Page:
Almost Turkish Recipes

Adana Style Stuffed Eggplants and Zucchinis (Adana Usulü Patlıcan ve Kabak Dolması)

Years ago, my mom went to Adana--one of the "kebap" capitals of Turkey--to visit her cousins. In stead of kebap, she brought back this eggplant + zucchini dolma recipe. In Adana, they usually use sundried eggplants and zucchinis; however, in the northwestern part of Turkey it's not easy to sundry vegetables as it is in the southeastern part, so we modified the recipe by replacing sundried vegetables with fresh ones.

With the following ingredients I stuffed 12 big dolmas (6 eggplants + 6 zucchinis). If you're not planning to stuff so many of them, use half of it.

6 small eggplants (as seen in the picture)
2 huge zucchinis (I cut each in three equal pieces)

for stuffing:
1/2 pound ground meat
2 cups of white rice (never use basmati rice)
3 onions, chopped
2-3 tomatoes, grated or 1 can of diced tomato
1 bunch parsley, chopped
1 bunch dill, chopped
1/2 cup fresh mint, chopped or 1/3 cup dried mint flakes
1 tsp black pepper
1 1/2 tsp salt

for the sauce:
8 cloves of garlic, minced
6 tbsp olive oil or butter

2 tbsp dried mint flakes2 tbsp hot pepper paste
1 tsp or more pepper flakes

juice of two lemons

-In a big bowl mix well all the ingredients for the stuffing
-For the eggplants: cut the tops off, peel them in striped pattern, and carve them with a potato peeler or a spoon. After carving, put the eggplants in a bowl filled with salty water to prevent darkening. Make a little cut at the bottom or on the side of eggplants and zucchinis with a knife so that they can cook thoroughly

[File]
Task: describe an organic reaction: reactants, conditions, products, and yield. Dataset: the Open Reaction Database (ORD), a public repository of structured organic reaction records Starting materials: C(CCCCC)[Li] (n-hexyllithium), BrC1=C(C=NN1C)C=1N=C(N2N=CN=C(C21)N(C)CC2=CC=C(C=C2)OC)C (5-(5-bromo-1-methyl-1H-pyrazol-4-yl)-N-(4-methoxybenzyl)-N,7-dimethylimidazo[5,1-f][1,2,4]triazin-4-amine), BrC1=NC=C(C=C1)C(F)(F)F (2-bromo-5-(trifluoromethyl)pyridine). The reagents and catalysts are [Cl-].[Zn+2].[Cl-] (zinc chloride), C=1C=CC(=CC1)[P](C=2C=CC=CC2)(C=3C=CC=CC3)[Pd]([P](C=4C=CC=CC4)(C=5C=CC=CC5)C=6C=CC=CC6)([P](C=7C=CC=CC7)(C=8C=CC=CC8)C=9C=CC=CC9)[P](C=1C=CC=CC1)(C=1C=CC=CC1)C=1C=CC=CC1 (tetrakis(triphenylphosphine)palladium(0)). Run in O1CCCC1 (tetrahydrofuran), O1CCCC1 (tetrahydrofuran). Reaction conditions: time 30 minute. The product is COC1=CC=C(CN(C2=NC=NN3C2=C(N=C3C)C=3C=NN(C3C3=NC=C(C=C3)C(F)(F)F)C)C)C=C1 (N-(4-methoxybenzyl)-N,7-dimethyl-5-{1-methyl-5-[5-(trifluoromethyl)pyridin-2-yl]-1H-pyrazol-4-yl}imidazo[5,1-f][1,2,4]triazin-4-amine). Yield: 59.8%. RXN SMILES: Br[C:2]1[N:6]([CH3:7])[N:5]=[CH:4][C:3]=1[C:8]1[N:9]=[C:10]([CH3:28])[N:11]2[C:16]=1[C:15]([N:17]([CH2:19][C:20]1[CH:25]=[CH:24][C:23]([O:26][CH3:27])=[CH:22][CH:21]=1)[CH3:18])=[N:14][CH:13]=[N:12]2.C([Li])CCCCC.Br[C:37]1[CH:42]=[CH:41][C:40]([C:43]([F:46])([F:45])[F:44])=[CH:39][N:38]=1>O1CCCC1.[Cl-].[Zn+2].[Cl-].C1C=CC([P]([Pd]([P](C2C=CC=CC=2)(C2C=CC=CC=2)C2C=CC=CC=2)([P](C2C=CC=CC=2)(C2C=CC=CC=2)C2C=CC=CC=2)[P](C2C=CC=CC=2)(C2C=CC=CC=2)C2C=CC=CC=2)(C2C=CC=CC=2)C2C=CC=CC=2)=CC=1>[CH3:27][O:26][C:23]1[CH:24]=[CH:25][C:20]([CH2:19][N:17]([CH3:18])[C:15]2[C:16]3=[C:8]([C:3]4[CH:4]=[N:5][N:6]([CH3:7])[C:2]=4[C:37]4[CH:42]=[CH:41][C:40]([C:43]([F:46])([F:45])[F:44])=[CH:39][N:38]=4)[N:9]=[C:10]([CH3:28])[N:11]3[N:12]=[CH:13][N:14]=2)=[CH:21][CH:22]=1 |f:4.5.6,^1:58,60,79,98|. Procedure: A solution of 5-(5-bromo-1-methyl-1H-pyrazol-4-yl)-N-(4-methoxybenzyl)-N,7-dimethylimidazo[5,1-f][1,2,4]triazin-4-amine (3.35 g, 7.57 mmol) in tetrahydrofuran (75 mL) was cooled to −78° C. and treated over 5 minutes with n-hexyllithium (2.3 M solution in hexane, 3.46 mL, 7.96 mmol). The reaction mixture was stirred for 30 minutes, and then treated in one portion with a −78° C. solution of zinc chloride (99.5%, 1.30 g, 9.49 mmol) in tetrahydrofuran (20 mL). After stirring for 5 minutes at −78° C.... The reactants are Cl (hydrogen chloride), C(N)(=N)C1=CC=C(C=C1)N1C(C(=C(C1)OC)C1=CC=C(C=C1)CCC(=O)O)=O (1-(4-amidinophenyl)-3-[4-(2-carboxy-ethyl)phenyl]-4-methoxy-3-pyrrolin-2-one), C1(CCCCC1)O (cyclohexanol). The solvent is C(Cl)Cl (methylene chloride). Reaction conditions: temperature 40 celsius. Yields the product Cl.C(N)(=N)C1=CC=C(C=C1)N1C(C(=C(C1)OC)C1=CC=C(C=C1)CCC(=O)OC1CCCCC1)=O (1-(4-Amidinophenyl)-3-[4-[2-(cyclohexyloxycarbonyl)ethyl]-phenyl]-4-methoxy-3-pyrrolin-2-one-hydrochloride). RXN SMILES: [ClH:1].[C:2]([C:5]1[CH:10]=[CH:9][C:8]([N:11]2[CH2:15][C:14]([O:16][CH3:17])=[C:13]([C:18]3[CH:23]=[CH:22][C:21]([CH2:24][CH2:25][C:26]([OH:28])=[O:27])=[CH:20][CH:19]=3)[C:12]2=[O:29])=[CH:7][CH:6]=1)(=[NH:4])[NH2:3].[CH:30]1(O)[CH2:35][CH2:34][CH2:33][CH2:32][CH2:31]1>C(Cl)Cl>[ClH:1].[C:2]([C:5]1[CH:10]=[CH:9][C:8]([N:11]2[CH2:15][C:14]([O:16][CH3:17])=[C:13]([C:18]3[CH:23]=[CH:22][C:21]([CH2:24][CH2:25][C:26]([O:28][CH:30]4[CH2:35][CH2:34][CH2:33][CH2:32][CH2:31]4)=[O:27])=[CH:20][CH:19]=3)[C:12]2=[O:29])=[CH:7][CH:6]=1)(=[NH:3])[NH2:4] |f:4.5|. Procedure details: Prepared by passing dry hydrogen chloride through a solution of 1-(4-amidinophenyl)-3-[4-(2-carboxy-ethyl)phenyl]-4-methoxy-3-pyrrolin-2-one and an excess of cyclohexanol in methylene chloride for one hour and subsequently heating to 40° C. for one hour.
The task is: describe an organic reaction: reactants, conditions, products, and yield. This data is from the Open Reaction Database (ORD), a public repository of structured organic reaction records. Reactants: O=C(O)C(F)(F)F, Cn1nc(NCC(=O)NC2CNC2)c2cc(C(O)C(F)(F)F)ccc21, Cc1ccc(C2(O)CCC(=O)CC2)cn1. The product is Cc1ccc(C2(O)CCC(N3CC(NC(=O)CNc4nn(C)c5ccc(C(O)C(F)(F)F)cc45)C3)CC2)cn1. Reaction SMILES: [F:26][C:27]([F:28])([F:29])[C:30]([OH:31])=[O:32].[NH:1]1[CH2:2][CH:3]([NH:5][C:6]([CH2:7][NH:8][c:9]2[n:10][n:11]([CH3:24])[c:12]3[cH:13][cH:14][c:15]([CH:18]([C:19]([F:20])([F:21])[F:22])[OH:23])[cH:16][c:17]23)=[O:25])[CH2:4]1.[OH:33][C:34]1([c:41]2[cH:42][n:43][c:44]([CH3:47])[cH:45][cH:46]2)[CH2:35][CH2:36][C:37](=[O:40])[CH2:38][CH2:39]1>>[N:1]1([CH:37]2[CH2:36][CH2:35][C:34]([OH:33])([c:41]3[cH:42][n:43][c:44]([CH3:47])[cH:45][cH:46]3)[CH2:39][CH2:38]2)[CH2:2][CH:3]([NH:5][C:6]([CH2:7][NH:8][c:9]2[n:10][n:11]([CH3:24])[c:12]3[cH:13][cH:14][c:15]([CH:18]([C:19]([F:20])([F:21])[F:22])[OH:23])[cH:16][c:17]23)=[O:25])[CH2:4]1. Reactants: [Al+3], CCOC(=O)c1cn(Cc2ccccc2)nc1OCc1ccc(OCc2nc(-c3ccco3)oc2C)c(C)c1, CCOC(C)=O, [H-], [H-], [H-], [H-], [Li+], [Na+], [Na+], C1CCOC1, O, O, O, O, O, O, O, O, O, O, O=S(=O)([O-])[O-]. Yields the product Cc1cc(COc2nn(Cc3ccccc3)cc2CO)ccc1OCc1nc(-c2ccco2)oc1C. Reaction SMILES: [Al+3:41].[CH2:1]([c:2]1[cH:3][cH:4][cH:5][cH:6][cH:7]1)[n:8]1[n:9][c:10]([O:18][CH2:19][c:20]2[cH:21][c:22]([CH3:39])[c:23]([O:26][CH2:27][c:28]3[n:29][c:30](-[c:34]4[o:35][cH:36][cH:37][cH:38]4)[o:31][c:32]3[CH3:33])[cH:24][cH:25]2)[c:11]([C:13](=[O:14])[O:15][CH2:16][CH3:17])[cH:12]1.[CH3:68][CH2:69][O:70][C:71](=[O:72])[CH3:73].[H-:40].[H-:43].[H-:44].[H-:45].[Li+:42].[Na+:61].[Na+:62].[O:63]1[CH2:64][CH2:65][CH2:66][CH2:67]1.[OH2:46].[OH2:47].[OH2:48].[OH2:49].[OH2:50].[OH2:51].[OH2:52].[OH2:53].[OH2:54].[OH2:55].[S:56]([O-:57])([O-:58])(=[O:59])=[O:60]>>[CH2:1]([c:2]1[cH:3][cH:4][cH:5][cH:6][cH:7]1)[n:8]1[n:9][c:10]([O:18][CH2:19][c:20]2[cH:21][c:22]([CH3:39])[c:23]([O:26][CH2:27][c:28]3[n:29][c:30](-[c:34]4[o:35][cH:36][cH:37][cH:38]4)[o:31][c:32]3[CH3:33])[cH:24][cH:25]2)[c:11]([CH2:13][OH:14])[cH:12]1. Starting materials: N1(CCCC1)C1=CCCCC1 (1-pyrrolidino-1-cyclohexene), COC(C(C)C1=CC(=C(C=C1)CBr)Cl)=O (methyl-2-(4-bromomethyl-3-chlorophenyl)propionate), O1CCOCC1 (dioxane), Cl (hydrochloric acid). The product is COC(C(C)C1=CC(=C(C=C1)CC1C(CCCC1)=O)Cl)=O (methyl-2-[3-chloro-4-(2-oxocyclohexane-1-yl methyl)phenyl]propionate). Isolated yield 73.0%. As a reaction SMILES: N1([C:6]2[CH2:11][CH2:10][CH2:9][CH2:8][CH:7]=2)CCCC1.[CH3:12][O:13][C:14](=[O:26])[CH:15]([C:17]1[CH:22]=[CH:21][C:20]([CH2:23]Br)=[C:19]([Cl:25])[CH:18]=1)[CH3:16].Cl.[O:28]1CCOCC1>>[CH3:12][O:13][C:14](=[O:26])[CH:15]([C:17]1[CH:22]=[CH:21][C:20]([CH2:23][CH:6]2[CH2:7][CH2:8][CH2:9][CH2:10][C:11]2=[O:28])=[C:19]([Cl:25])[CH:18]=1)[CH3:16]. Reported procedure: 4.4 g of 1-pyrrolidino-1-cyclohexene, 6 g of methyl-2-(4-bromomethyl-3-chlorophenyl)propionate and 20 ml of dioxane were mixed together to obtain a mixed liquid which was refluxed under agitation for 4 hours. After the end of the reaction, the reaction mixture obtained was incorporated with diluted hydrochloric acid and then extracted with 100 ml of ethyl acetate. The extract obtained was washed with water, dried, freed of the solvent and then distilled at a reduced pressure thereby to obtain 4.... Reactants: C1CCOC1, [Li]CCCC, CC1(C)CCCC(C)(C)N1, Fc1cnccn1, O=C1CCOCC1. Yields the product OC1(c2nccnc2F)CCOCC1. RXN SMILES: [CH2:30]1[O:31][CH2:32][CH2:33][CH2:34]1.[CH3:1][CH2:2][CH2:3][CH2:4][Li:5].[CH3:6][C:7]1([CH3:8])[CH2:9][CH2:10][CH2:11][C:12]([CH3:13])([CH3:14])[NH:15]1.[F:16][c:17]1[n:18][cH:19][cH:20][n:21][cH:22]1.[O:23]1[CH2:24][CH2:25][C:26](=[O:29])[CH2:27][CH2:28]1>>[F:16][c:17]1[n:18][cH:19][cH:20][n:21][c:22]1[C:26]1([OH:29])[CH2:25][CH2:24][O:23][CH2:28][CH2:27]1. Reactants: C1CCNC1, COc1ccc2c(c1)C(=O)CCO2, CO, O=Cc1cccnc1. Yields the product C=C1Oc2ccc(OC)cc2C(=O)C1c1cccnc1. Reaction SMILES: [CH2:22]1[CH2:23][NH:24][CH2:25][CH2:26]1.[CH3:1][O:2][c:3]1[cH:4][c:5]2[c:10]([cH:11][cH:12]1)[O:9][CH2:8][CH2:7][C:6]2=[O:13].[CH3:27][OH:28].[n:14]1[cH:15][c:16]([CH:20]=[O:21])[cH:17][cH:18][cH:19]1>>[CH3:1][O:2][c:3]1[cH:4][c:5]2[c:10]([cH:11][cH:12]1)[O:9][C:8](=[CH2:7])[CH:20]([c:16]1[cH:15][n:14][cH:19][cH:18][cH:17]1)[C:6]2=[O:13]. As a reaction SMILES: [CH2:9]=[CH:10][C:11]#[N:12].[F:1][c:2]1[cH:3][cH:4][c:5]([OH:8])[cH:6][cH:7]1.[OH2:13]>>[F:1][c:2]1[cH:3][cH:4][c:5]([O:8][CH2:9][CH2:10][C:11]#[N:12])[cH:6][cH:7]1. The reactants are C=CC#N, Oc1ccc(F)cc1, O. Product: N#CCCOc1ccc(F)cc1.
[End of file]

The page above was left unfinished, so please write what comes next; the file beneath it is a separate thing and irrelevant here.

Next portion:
-For the zucchinis: I picked 2 huge zucchinis to make carving easier. The zucchinis were from farmer's market and organic, so I did not peel them. I cut them into three equal pieces and carved them with a potato peeler and it was very easy. In the end they looked like weird coffee mugs
-Stuff the eggplants and zucchinis with the stuffing and place them in a big wide pot facing up. Add water to the pot. It shouldn't cover the dolmas; the water level should be 1 or 1 1/2 inches below the top

-Cover and cook on low to medium heat (boiling vigorously would crack the dolmas) for 40 -45 minutes
-In a skillet heat the oil and stir in garlic. After a a couple of minutes add the paste and mint flakes. Stir for another 1-2 minutes. Pour in lemon juice, stir, and turn offthe heat
-Pour the sauce on dolmas with a spoon at the end of 45-minute cooking and cook for another 10-15 minutes.


  1. wow
    it look so dilecios

    in fact i dont like it but
    u made me wanna eat it

  2. These look delicious! I should put my zucchini to good use like this!

  3. I don't know when you posted this recipe. It looks great...but I have to ask a question:

    What do you do with the part of the eggplant and zucchini that you cut out?

  4. petite américaine,
    you can chop some of the insides and add it into the stuffing, but unfortunately you cannot use all of it.

  5. Anonymous5:50 AM

    When you make the stuffing, is the rice already cooked, or do you put it in raw?

  6. Zeekster- use raw rice.

  7. Anonymous3:30 AM

    I was wondering if you could tell me how to do this recipe with the sundried eggplants and zucchini as i am living in Cappadocia and they are everywhere. Tesekkurler

  8. Hi Hilly,